A tag explains the origin of the bag
By Gary Cox
ATT Elevate 4G
We like to stay connected when we travel. Our latest gadget in this quest is the new ATT Elevate 4G, a portable WiFi hot-spot that allows up to five devices to share a single data service connection. Traveling with a laptop, iPad, Kindle and Skype phone can be a challenge even with today’s ubiquitous WiFi network access, but the Elevate can make connecting simple. The access speed on a 4G network was great, making Skype calls clear and cellphone and web browsing very usable. Enabling the Elevate for international use proved to be the biggest challenge.
The Elevate is a convenient size, and it can be charged via USB or the AC adapter. The devide supports tethered use via USB or up to five devices via a wireless connection. The microSD card that came with it is pointless, since it is only accessible via the USB connection and not to wireless clients.
The online menu provided useful feedback on ATT and roaming data usage, and access to control a handful of settings. The most critical of these is the option to connect to non-ATT networks when roaming. Failing to turn on this feature prevented it from working outside the United States as by default the modem would only connect to ATT networks. SMS messages were delivered via the menu system.
The menu from the ATT Elevate 4G
It was a simple process using an online form to obtain the device from ATT, but it took multiple calls to customer service to get the domestic and roaming services enabled. Getting international data roaming enabled was particularly vexing, as multiple customer service representatives did not seem to understand how to get these features working. A critical step was getting transferred to the international data desk.
We never could get it to connect on the first trip we took it on to India, Nepal, Thailand and Japan. Before traveling to the Caribbean, where the data plan covered several of the islands we were visiting, we activated an international prepaid data package. We had more luck in the Caribbean, but results were still mixed. Generally speaking, each location either worked or it did not, and no amount of playing around with settings made a difference.
Still it was exciting to be offshore in Saint Barths with WiFi access at 4G speeds for all our devices thanks to the Elevate 4G. Several improvements would enhance the service. For example, the possibility of sharing the microSD card out to the wireless devices and more consistent roaming. At the same time, I find it worthwhile to keep the data connection separate from the gadgets and be able to upgrade the data network independently in the future.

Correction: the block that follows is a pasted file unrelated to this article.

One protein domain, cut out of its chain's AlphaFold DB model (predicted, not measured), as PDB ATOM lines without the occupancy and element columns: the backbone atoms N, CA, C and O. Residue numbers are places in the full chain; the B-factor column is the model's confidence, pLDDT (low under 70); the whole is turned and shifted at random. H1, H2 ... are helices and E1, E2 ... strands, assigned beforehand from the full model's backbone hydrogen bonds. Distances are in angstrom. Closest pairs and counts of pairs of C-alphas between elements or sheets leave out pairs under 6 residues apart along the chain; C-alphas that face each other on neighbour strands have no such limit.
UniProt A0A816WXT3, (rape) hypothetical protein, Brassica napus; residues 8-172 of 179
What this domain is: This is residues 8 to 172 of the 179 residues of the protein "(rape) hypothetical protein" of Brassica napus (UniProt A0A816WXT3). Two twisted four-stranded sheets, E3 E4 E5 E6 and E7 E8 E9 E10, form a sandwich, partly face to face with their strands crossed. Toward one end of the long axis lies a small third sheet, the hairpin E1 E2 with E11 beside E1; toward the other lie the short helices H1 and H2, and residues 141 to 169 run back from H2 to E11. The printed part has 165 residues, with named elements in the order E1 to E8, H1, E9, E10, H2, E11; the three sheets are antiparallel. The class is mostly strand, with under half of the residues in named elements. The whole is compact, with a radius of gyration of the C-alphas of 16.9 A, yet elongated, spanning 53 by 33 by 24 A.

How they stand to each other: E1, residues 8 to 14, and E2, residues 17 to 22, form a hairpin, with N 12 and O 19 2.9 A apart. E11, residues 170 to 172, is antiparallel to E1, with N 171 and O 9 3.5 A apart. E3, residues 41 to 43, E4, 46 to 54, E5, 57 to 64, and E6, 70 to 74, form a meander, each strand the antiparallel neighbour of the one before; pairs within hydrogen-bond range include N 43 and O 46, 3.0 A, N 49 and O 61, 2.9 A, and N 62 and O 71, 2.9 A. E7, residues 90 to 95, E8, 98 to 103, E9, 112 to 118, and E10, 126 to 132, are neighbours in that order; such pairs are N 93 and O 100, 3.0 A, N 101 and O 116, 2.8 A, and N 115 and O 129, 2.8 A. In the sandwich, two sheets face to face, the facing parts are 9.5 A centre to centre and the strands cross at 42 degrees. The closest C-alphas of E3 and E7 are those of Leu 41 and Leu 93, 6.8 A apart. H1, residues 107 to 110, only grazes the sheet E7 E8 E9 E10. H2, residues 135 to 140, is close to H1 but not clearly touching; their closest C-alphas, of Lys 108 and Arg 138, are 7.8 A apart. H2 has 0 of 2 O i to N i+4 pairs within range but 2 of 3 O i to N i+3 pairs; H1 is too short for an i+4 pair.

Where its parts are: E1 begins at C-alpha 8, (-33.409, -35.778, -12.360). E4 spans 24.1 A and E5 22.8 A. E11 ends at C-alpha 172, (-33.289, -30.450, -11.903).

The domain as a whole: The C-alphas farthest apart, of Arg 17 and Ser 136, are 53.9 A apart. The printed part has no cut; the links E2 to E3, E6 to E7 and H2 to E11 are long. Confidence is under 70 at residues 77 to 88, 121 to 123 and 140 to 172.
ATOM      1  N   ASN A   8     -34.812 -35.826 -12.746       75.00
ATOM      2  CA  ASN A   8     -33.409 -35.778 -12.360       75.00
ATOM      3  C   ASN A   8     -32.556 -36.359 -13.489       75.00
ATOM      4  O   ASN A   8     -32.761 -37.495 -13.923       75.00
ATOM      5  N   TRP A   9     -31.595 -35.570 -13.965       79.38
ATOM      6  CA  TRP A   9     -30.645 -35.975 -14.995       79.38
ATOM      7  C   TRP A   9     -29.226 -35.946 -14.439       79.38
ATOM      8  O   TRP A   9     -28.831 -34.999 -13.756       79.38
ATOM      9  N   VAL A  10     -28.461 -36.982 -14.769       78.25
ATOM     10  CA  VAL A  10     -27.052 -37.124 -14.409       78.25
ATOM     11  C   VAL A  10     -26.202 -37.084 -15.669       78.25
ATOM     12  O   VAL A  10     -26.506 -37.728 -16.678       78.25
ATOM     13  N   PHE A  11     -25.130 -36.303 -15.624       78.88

Photos: ATT.com, Simon & Baker Travel Review
Article and photos by Joachim Castellano
The Emobile Pocket WiFi-S package and covers
The Emobile Pocket WiFi-S (model number S31-HW) is a versatile Android-enabled smartphone that stands out thanks to a superb feature: with a touch of a button the user can create a personal Wi-Fi hotspot. In Japan, the only place where it was available when I tested it for 42 days, locating public Wi-Fi can be very difficult. Having my own Wi-Fi means I never have to worry about finding a wireless network that connects with my laptop, iPad, or gaming device. I can connect up to five different gadgets simultaneously.
In practice the wireless performance of this 105 gram phone manufactured by Huawei Technologies of China and distributed by Emobile of Japan wasn’t as fast as the Emobile’s Wi-Fi only Pocket WiFi (D25-HW) model. At times, the plastic and glass Pocket WiFi-S’ speed noticeably struggled in the slow lane; that was likely when Emobile’s network traffic was particularly clogged.
The front of the Emobile Pocket WiFi-S
What I lost in speed, however, I gained with the versatility of a full-fledged smartphone. I was able to make phone calls, browse the web, send and receive email, consume media, and navigate with GPS just like with any standard smartphone on the market. Also, because it runs Google’s Android mobile operating system, I was able to download apps from the Android App Market. For example, train schedule and route apps like Hyperdia or Jorudan helped me navigate the labyrinth of Japanese rail. I downloaded one of these apps and recycled the wrinkling pocket rail guide I had been toting around.
The smartphone, 54.8 × 104 × 13.5 millimeters in size, ran Google’s Android 2.2 operating system with a menu system in English and Japanese. The wireless (b/g) WiFi hotspot was capable of connecting up to five devices at HSPA 7.2Mbps down/5.8Mbps up connection speeds. It included a rear-facing 3.2 megapixel photo and video camera, 2.9 inch touchscreen, built-in speaker, 3.5 mm audio jack, Bluetooth 2.1, and had 512MB of memory with expandable memory through a microSD slot.
The back of the Emobile Pocket WiFi-S
The phone I tested had a battery length of five hours of talk time, four hours of standard usage, and 240 hours of standby. It came with one battery pack, AC adaptor, USB cable, microSD card, and three color covers, black, blue, and pink. The retail price was 19,800 Japanese yen ($235) as part of a two year contract, and phone and data plan costing about 8,000 Japanese yen ($95) per month.
While not as slick and graceful as its fruity and shiny rival, the Pocket WiFi-S does have that personal Wi-Fi network trick up its sleeve.